In 46 BC, under the direction of Julius Caesar, astronomers replaced the ancient lunar Roman calendar of 10 months with the solar calendar of 12 months, based on Earth's revolutions around the sun. Caesar's Julian calendar was the major western world calendar for 15 centuries, until refined and replaced in 1582 by the 12-month Gregorian calendar, under the direction of Pope Gregory XII.
Since neither Caesar nor Pope Gregory changed the names of the last four months of the old 10-month Roman calendar, these months have remained misnamed for over 2000 years.
September is from the Latin Septem ("seven") and -ber (a suffix equivalent to the English "-th"), and mensis is Latin for "month." Thus September (mensis September) literally means "the seventh month" of the year--although it has been the ninth month for over 2000 years.
ARTICLES ON THIS PAGE:
(Today through September 19th)
1. NEW article: How Norman Beasley Became Dick Lamb
and a CNC First Decade Student (aMemoriesbook bit).
2. NEW article: My Favorite Gary Hammer Story: The Budget Committee, by Dr. F. Samuel Bauer.
3. Seldom Known Facts about Our Pledge of Allegiance, Part 2 (To see Part 1, click the left margin tab Archive, then sub tab This-N-That).
4. UPDATEDarticle: September 22nd Luncheon Details: NEW DEADLINE, Menu, Map, etc. and updated Planning to Attend List.
5.NEW humor: The Frog's Bank Loan.
6. NEW cartoons: Back to School.
The pursuit of excellence is a continuous process through life. Enjoy the pursuit.
Elaine L. Chao
United States Secretary of Transportation
How can you tell if an elephant is hiding under your bed?
Answer shown at the bottom of this page
MEMORIES BOOK BIT
A Memories Book Bit:
How Norman Beasley Became Dick Lamb
and a CNC First Decade Student
Excerpts from an interview of Dick Lamb
by A. Jane Chambers, pages 98 - 101*
Born Norman Beasley in Baltimore, Maryland, in 1938, he explored radio work while in high school, then after graduation in 1956, moved to Alexandria, Virginia, where he began his radio career at eighteen--"Mainly working as a gofer," he recalled. "But sometimes I got a little on-air time." In 1958, a friend told Norm that a radio station in Newport News, WGH, was looking for a full-time DJ. He applied for the position, got it, and began his very successful career as...Dick Lamb. How did that happen?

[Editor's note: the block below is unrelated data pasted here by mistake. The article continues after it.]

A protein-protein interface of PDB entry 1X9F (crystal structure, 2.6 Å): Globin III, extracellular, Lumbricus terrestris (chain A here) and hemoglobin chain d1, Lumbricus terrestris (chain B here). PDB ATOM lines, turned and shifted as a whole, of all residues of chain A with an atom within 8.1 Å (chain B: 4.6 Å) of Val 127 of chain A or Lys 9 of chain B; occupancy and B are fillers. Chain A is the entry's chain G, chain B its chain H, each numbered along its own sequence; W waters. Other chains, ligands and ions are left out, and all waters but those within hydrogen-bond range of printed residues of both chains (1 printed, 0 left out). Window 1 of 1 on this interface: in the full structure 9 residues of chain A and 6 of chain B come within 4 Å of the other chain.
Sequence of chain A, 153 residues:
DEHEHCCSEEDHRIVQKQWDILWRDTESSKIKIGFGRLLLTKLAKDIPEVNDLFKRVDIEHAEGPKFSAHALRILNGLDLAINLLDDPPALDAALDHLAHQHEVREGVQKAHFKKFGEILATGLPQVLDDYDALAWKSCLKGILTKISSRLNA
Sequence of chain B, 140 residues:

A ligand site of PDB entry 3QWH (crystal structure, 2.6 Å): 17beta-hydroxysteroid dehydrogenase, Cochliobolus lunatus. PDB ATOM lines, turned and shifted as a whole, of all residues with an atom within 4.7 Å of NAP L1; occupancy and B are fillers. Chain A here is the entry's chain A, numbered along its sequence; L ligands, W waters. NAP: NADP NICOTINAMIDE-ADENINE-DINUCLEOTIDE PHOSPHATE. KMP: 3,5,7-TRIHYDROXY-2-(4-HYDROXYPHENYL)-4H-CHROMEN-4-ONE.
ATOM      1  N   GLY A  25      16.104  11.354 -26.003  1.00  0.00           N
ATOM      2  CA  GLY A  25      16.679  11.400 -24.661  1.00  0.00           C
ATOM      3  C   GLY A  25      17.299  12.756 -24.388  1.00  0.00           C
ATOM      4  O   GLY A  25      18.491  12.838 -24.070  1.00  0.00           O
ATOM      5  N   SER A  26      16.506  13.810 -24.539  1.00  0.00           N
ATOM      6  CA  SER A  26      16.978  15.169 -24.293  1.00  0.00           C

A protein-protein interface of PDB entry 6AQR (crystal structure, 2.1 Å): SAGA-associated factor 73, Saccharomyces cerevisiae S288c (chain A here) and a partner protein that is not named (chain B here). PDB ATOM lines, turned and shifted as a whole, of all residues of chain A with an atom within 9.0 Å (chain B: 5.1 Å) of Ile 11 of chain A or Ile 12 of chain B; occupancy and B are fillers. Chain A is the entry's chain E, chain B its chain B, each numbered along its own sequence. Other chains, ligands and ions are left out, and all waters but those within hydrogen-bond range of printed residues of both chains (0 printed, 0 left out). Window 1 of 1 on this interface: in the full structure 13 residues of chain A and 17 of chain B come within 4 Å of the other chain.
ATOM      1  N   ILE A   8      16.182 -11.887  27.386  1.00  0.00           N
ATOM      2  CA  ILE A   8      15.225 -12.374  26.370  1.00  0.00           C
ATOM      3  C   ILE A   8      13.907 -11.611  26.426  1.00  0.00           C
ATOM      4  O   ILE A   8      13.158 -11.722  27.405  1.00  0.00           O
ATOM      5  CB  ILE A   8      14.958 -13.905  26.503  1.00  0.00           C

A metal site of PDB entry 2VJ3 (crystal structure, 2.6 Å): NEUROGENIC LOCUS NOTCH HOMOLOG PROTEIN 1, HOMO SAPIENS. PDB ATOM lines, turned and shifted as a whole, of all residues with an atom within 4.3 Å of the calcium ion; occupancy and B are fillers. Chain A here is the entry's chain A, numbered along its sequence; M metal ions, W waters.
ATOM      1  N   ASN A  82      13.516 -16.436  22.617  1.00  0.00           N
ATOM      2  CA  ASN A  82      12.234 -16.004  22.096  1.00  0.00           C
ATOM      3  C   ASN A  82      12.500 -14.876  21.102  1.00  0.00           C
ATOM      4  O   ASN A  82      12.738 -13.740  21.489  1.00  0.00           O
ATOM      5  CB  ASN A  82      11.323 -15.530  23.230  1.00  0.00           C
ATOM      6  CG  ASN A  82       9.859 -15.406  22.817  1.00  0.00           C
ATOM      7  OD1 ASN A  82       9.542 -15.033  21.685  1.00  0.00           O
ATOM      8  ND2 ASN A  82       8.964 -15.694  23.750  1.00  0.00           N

A man named Dick Lamb had been WGH's first DJ choice. The station had invested time and money in having jingles written to promote him. Then he changed his mind about taking the job! Norm was asked during his interview if he'd mind using the on-air name "Dick Lamb" so WGH could use its jingles. He didn't mind at all. By then a young husband and father, he really wanted that DJ position.
He and WGH ("World's Greatest Harbor") were a perfect match.
1966 Trident Page 11, Dick Lamb
In 1959, wanting to further his education, Dick enrolled at William and Mary. But commuting there from Newport News, while also managing a full-time radio career and a growing family, became impractical. He gave up going to college after one year.
Then CNC was created and, in fall 1964, moved to Shoe Lane and opened its first new building, Newport Hall, quickly followed in 1965 by Gosnold Hall, with plans for more buildings very soon. And Dick Lamb, living on Whits Court, in the Deep Creek area, suddenly had a college "almost close enough to walk to!"
When he enrolled at CNC for the 1965 - 66 session, he had to register under his legal name, Norman Beasley, but he was quickly recognized on campus as Dick Lamb, and it is under this name that he was identified in CNC's yearbook pictures. In the mid-1970s, Norman Beasley legally changed his name to Dick Lamb.
*"Dick Lamb Remembers His Years at CNC,” by Jane Chambers, in Memories of Christopher Newport College: The First Decade, by A. Jane Chambers, Rita C. Hubbard, & Lawrence B. Wood, Jr. (Hallmark, 2008). To order book: Send check for $20 made out to Jane Chambers to: Dr. Jane Chambers, 15267 Candy Island Lane, Carrollton, VA 23314. Money (minus mailing cost) is donated to the First Decaders' Treasury.
In my second academic year at CNC (1972-73) I was elected Chairman of the Psychology Department. Along with that “honor” came a promotion to Associate Professor and a few more dollars in my contract, but being chairman turned out to be more a curse than a blessing.